The Bush administration Tuesday imposed new tariffs on steel imports to provide a three-year breathing space for the struggling U.S. steel industry. The measures may well trigger a trade war with other steel producing countries.
In the end, President Bush compromised. He gave the steel industry less protection than it wanted. But the tariffs of up to 30 percent on some products will raise the prices of imported steel and make it harder for the importers to compete. They could hit back with restrictions on U.S. products.
Robert Zoellick, the president's top trade official, warned these countries not to retaliate, saying they themselves have restricted steel imports and paid unfair subsidies to their steel companies. "I've been as free trade as they come," he said. "But if you look at the steel industry this is a worldwide industry that has just been rife with these subsidies and unfair practices."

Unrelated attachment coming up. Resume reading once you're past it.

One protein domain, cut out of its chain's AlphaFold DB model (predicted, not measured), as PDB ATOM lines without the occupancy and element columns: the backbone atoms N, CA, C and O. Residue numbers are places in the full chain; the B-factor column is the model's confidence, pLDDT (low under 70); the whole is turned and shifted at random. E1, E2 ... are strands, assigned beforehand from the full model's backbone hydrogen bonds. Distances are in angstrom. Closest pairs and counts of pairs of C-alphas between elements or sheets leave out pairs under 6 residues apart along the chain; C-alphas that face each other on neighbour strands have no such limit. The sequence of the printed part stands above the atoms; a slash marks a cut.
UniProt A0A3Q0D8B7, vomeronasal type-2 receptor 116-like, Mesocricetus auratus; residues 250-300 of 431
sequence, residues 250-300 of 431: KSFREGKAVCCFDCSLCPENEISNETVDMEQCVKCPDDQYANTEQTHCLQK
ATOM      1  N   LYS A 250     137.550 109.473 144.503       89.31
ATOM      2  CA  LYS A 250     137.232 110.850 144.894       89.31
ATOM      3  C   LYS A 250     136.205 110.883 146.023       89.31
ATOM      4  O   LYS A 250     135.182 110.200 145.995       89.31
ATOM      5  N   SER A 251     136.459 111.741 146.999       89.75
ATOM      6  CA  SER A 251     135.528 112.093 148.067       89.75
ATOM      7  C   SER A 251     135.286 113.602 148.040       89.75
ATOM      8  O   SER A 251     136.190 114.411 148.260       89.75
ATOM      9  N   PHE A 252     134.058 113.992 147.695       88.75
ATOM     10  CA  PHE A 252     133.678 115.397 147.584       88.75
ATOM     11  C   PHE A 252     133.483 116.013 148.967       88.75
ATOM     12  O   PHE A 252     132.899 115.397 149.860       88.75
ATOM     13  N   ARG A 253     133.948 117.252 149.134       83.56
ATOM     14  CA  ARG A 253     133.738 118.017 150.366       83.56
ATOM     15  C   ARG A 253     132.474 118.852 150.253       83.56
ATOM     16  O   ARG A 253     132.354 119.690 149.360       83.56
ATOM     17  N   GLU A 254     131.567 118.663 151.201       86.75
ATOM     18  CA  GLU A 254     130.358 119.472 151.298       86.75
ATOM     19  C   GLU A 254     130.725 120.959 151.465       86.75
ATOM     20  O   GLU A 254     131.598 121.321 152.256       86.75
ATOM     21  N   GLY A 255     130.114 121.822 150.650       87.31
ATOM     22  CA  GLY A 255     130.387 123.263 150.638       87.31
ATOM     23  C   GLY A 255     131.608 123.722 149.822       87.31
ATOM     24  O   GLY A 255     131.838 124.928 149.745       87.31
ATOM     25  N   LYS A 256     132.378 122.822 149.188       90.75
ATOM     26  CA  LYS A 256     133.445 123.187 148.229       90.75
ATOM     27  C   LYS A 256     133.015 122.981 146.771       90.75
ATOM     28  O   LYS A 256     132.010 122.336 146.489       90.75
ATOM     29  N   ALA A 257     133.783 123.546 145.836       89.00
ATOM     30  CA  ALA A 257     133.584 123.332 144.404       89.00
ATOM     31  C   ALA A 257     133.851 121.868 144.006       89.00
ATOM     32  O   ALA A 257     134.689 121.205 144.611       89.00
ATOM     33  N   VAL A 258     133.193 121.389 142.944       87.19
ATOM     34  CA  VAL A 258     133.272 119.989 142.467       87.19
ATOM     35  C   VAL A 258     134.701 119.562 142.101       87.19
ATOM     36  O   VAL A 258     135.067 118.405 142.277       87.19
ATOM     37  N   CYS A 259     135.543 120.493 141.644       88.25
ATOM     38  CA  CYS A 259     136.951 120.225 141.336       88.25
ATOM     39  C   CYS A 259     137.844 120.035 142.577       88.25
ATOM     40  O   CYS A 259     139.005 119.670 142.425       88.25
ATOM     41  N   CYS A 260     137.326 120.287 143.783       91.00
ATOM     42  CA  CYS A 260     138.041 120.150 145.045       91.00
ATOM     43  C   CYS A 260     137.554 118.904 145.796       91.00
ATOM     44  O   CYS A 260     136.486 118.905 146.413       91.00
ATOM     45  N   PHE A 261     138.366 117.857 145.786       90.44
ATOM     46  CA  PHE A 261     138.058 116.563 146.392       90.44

The major problem in steel is that there is too much of it on the world market. The United States after China is the world's biggest steel importer. Imports have pushed U.S. steel prices to a 20-year low but they have also cost thousands of high paying jobs and brought the struggling U.S. steel industry to the brink of bankruptcy.
Alan Greenspan, the U.S. central bank chief, last week told lawmakers that the president's steel decision would have a critical impact not only on how foreign countries view U.S. trade policy, but also on the many U.S. industries that use steel. "It's also an issue of what a marked increase in steel import prices would do to the cost of steel using industries [at home], of which the numbers are quite substantially higher than the roughly 100 to 175 thousand who work directly in the [U.S.] steel industry," he said.